The purpose of the consent form was to assure the participants that their right to privacy and confidentiality was taken into account in all aspects of the research and the information would only be used in the study. To minimize the risk, the interview time, place and date were arranged for the convenience of the respondents. The method chapter of this study on perceptions of parents of typically developing children on inclusive education provided a detailed description of the research design, data collection methods and data analysis methods used in the study.

Overall, the methods chapter provided a thorough and open account of the research process, allowing readers to judge the accuracy and reliability of the findings presented in the next chapter.


  • Introduction
  • The Findings
  • Views on Inclusion
    • Knowledge of Inclusive Education
    • Parental Attitudes
  • Theme 2: Challenges Schools Face
    • Barriers
    • Recommendations
  • Theme 3: Effects of Inclusive Education on Typically Developing Children
    • Advantages
    • Disadvantages
  • Summary

Out of eight participants, two work in education, and their jobs require a basic knowledge of inclusive education. I think it is better when children with disabilities can get equal education and not feel left out. If typically developing children are taught to be kind to children with disabilities, it will be easier for children with special needs.

It is important to note that the two parents had negative attitudes towards the implementation of inclusive education. It is not because I am the mother of a typically developing child, but because I am more concerned with children with disabilities. They believe that schools need more professional teaching staff so that inclusive education can become a reality.

Some participants had never heard of inclusive education before and felt that this should change. According to the results, half of the respondents did not know what "inclusive education" is and needed an explanation.


  • Introduction
  • Findings
  • Bandura’s Social Cognitive Theory
  • Conclusion

According to Alquraini and Gut (2012), lack of understanding of the principles and practices of inclusive education among educators, parents and the wider community can be a significant barrier to its implementation. The definition of inclusive education and what it means must be understood by both educators and schools. Mittler (2000) stated that the media can be useful in promoting awareness and understanding of inclusive education.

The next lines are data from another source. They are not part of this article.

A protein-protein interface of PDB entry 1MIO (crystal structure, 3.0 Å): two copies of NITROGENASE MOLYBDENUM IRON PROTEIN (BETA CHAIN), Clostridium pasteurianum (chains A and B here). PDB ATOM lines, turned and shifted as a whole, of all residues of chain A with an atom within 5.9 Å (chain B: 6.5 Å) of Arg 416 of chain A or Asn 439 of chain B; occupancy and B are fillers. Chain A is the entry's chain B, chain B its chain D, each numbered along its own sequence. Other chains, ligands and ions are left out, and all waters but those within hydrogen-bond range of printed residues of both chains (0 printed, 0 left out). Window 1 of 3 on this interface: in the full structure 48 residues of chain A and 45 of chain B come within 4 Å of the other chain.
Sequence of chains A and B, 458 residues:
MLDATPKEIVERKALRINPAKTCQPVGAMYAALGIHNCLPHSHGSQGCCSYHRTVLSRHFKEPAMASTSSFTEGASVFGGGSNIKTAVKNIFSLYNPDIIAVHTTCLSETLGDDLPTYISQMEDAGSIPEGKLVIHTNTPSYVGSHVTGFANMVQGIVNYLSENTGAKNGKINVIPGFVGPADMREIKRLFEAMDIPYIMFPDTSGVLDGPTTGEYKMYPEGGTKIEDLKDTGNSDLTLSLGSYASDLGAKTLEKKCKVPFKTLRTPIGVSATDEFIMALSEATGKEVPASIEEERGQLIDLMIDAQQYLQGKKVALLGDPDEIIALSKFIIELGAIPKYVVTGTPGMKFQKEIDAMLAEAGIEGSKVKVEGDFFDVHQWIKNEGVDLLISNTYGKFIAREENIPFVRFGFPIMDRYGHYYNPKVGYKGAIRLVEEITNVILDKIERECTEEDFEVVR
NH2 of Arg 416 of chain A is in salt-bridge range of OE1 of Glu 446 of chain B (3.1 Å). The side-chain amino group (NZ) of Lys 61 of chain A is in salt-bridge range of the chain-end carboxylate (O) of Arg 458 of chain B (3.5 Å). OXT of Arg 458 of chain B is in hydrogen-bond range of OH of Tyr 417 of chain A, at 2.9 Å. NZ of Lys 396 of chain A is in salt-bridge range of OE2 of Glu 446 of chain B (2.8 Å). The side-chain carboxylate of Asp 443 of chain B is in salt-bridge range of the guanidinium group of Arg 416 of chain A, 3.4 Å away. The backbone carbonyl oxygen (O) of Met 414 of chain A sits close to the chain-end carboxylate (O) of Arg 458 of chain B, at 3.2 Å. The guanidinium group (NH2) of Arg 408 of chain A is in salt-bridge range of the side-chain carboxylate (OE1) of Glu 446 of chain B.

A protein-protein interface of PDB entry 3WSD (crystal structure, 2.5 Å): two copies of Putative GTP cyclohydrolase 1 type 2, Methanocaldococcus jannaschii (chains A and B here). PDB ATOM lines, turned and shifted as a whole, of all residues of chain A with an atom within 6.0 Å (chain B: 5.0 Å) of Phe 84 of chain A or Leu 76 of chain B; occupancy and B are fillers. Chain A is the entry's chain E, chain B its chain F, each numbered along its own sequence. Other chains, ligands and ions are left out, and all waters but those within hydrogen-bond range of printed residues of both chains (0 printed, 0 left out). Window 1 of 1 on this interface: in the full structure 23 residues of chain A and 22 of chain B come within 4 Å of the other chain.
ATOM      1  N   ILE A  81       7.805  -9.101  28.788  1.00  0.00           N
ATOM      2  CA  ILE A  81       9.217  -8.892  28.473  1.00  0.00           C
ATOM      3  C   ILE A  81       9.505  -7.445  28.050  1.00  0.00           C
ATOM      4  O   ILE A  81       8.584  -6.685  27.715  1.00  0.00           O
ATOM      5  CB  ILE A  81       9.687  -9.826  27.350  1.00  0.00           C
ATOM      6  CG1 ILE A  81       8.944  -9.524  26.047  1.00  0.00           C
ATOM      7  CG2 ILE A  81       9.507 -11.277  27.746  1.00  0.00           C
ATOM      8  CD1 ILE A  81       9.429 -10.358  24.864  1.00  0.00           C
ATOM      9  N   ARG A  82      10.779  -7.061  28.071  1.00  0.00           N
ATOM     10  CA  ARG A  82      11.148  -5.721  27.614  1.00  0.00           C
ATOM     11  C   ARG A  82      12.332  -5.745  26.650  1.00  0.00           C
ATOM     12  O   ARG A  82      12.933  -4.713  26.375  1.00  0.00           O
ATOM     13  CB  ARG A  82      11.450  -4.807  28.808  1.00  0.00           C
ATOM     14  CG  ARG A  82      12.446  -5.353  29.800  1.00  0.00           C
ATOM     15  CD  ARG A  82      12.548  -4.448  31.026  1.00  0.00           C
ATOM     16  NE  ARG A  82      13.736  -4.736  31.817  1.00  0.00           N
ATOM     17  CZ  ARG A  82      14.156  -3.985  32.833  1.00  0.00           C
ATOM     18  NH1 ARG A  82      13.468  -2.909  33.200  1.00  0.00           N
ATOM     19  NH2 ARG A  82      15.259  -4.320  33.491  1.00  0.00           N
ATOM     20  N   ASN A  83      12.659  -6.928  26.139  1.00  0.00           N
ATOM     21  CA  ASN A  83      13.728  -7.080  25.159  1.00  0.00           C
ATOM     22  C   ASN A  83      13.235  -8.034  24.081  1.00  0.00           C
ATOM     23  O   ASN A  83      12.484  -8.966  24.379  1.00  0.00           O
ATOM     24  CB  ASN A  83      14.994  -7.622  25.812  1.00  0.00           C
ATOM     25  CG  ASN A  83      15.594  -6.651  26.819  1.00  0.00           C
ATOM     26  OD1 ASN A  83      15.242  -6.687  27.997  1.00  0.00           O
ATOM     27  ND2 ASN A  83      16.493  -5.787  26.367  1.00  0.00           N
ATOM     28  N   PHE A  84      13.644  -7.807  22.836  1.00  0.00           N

The study by Soodak et al. 2002) found that parents are more likely to support inclusive education when they feel that. A study by Farrell and Ainscow (2002) showed that some parents may have neutral attitudes towards inclusion due to previous negative experiences with inclusive education. Lack of training and professional development for teachers can be a significant barrier to inclusive education (Chitiyo et al., 2019).

On the other hand, parents with bad experiences or unfavorable opinions and attitudes towards people with disabilities may be less open to inclusive education. Parents' relationships with educators and other parents may also influence their opinions about inclusive education. Second, external factors such as television, the Internet, and acquaintances may be the reason why parents have specific opinions about inclusive education.

Applying Bandura's social cognitive theory to the study of parents' perceptions of inclusive education provides a number of important insights.



The main sources of information about inclusive education mentioned by respondents were television, the Internet and acquaintances. Participants expressed concerns about the unpreparedness of schools, the need for more inclusion professionals, and the lack of conditions and resources. This provides insight into another concern raised by parents' responses: overcrowded classrooms where the quality of education is not the best because teachers are unable to provide equal treatment to everyone, especially children with disabilities.